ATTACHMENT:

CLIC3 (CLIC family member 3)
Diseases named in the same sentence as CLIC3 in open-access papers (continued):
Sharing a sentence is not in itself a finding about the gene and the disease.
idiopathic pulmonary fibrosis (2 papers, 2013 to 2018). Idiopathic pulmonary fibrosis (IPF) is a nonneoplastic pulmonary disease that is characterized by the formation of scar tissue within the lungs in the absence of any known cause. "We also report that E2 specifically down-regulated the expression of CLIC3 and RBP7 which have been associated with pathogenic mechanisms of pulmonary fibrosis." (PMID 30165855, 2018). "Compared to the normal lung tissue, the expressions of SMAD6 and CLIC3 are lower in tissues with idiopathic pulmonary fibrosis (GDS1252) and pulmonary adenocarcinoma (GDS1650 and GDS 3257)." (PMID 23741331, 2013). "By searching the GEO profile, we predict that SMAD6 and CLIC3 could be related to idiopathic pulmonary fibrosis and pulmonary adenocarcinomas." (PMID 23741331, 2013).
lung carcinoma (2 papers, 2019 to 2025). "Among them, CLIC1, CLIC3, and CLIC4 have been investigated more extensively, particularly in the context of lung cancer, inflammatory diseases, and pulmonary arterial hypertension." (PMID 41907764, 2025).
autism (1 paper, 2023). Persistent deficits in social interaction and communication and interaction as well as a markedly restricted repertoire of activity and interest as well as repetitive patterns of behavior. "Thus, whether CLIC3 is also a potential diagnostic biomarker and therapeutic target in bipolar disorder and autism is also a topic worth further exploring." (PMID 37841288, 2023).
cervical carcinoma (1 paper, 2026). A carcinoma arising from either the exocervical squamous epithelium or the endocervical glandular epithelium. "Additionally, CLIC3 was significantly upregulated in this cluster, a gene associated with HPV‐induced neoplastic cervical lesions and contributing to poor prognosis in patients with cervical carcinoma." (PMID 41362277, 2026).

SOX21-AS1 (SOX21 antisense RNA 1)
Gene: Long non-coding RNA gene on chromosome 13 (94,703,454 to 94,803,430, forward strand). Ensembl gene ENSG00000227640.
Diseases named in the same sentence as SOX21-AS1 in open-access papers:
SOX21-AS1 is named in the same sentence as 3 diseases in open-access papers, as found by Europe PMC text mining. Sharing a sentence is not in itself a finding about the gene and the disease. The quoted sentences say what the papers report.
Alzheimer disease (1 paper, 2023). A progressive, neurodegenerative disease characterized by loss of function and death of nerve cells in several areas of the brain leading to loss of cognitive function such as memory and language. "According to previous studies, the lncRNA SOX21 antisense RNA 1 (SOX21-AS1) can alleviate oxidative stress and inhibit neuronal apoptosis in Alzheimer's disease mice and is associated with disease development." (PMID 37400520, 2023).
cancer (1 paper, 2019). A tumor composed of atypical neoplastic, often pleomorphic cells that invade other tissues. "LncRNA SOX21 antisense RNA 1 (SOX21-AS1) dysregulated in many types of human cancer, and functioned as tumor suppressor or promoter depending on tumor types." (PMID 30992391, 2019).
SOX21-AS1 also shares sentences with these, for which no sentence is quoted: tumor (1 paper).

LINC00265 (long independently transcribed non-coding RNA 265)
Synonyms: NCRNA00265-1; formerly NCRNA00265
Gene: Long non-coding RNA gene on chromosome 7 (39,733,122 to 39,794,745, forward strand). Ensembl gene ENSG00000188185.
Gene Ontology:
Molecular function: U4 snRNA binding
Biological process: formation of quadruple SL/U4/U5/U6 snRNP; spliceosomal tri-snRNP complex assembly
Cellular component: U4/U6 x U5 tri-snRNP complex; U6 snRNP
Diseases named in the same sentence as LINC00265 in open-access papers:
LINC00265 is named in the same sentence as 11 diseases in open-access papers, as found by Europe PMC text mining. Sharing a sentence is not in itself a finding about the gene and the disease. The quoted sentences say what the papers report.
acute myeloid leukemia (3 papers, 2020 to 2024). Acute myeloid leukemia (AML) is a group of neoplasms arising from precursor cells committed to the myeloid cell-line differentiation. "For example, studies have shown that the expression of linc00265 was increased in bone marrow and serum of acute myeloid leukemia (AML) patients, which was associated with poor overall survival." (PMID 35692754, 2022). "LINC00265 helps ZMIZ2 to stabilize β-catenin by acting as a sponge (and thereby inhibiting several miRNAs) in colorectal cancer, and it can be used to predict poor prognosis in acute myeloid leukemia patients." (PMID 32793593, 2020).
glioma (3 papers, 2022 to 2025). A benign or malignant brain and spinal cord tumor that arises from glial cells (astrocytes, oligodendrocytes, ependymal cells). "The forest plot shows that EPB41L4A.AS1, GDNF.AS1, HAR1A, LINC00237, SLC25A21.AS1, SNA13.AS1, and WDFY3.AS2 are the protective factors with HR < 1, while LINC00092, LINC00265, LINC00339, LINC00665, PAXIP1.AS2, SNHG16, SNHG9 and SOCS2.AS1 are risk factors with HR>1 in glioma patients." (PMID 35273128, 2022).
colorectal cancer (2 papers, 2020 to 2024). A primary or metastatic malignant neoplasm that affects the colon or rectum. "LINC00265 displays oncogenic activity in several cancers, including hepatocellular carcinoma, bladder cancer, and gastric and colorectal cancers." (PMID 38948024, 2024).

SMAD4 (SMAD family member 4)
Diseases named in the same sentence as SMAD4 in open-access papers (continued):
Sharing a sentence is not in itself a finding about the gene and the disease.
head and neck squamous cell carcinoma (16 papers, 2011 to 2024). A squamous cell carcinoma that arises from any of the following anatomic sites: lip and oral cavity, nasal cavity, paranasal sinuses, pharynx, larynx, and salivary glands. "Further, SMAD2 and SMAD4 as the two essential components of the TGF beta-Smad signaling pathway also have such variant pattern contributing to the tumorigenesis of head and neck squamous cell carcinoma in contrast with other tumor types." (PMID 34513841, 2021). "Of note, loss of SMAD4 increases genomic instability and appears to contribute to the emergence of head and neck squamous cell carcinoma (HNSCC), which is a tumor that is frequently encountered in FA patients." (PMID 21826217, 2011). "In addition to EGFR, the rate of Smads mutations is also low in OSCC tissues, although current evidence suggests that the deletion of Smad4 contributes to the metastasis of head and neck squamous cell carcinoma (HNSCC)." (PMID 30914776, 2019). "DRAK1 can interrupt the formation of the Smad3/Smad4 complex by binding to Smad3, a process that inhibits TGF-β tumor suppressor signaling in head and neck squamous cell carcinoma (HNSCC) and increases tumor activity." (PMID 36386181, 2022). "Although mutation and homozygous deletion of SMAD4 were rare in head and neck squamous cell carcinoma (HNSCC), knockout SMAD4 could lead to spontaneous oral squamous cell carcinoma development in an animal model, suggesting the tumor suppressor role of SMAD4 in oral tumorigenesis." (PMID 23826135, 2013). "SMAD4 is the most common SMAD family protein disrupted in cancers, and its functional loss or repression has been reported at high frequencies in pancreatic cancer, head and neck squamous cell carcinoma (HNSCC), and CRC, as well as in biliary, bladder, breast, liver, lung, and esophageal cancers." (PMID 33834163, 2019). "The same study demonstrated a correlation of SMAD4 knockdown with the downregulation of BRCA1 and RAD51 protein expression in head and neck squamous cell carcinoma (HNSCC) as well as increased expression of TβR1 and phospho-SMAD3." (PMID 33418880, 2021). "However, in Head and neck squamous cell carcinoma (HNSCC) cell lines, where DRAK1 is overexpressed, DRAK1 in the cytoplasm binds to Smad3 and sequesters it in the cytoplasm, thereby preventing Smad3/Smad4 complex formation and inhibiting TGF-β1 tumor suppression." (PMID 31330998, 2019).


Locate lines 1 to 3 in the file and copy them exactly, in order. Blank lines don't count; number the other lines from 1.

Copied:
CLIC3 (CLIC family member 3)
Diseases named in the same sentence as CLIC3 in open-access papers (continued):
Sharing a sentence is not in itself a finding about the gene and the disease.